Title: Remixing the Art of Noise
Author: Dave Simpson
Source: Melody Maker
Publish date: January 11 1992
REMIXING THE ART OF NOISE
ONE of the true ground-breaking bands of the Eighties, THE ART OF NOISE have long been cited amongst the forefathers of modern dance music. Now, an album of their work has been remixed by many of today’s dance luminaries, and DAVE SIMPSON talks to all the participants about ‘The Fon Mixes’, and the state of the current dance scene. Art(y) pics: STEPHEN SWEET
THE SIGN ON THE DOOR MAY READ FON Studios, Sheffield, but we could just as well be in the Tardis. The room is awash with sophisticated gadgetry and whirring computers seem to be everywhere. “Good morning”, a silky voice emerges from behind a glassy screen. It belongs to an outsize Barbie (Is it real? Is it a robot?!). “You must be Mr. Simpson? I’ll take you through to the Control Room”. Yikes.
Welcome to The Art Of Noise versus The Remixers. This month, China Records have released “The Fon Mixes”, a double album of radical AON dancefloor reworkings overhauled by some of the finest dance artists and producers in the country. I’ve travelled to the nerve centre of the project in the hope of talking with some of the remixers about the album and the state of current dance music in general, but there’s nobody here.
So, where are these people? These faceless, unseen boffins who have been infiltrating our charts like computer viruses for the last few years, delivering their weird, squiggly, electronic dance records with the mechanical precision of open heart surgeons? Do they exist, or am I awaiting an audience with brains in vats? Thankfully, one by one, they arrive. There’s Robert Gordon, the quiet intellectual from The Forgemasters and Unique 3, who’s produced everybody from LFO to The Fall to James; his Fon Force partner, Mark Brydon, once of Chakk and Krush, and more recently involved with The Chimes; DJ Parrott and Richard H. Kirk of the brilliant Sweet Exorcist (the latter also in Cabaret Voltaire); and Graham Massey, the masterly mind behind 808 State. But there’s still no sign of The Art of Noise’s spokes-boffin, J.J. Jeczalik.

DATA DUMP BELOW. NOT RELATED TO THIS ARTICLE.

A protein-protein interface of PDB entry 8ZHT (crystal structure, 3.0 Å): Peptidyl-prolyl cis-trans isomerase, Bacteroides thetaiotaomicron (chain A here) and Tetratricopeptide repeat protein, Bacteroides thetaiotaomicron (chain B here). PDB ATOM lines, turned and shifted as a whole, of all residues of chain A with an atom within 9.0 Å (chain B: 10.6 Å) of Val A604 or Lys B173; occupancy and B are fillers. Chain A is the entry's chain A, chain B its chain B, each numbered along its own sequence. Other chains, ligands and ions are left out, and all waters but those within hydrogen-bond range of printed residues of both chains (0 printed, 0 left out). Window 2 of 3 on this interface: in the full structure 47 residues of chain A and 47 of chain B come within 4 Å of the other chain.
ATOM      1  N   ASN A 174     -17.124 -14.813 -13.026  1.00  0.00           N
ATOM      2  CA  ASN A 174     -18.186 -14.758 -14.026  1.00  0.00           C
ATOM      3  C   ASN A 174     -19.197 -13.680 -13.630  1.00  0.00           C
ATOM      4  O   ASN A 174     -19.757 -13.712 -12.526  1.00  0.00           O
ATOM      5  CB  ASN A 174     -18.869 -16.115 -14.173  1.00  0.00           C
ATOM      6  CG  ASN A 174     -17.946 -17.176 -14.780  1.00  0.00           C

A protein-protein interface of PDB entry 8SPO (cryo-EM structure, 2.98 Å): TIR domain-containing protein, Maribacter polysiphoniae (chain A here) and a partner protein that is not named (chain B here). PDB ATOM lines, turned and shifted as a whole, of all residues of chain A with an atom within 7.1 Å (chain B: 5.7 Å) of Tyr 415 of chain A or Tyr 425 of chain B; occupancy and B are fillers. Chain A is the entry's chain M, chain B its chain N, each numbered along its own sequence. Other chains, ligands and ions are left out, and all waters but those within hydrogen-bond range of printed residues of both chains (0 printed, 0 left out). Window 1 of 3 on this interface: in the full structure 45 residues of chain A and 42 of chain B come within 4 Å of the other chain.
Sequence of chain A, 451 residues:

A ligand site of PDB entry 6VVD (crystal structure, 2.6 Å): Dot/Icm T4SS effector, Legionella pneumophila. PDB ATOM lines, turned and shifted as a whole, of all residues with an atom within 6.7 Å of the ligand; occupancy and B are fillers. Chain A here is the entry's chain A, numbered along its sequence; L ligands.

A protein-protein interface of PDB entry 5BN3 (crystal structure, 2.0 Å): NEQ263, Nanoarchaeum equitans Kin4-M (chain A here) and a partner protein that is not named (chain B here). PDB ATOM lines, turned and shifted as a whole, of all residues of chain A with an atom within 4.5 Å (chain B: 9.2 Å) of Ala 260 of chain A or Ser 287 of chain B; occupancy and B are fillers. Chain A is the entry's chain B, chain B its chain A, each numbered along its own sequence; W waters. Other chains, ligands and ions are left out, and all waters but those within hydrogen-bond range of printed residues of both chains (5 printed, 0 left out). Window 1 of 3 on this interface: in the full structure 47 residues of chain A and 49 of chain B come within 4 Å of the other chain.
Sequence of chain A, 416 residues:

“J.J. might be a little late”, the PR explains. “He’s flying in.” Wow. Through the window, presumably.
THERE’S a knock at the door. It’s Jeczalik, an eccentric-looking, statesmanly figure. He could almost be Doctor Who, or an inventor responsible for some crazy discovery. As it is, the ebullient Polishman is often cited as one of the father figures of modern dance. His band, The Art Of Noise, were the first act to utilize sampling in a dance record (“Beatbox”, 1983) and they pioneered the writing of “songs” using samples and sounds. They upset as many people as they enthralled, making cover stars out of pairs of speakers, and outraging convention by using noises like starting cars instead of real instruments.
More importantly, they took their radical records into the charts, clocking up a string of hits between 1983 and 1989. Along with Kraftwerk, Cabaret Voltaire and Yello, they paved the way for what we now know as Techno, and are, after James Brown and Ralf Hutter’s Dusseldorf automatons, the third most sampled artists of all time.
But, while every man and his dog have been ripping them off (JT And The Family going so far as to nick an entire track for their “Moments In Soul”), The Art Of Noise’s own music (and influence) has been overlooked. Hence the idea of getting it remixed.
“It was quite simple”, says JJ. “We just decided who we wanted to do it, and rang them up. ‘Will you do it?’ ‘Yes!’ ‘Okay’.”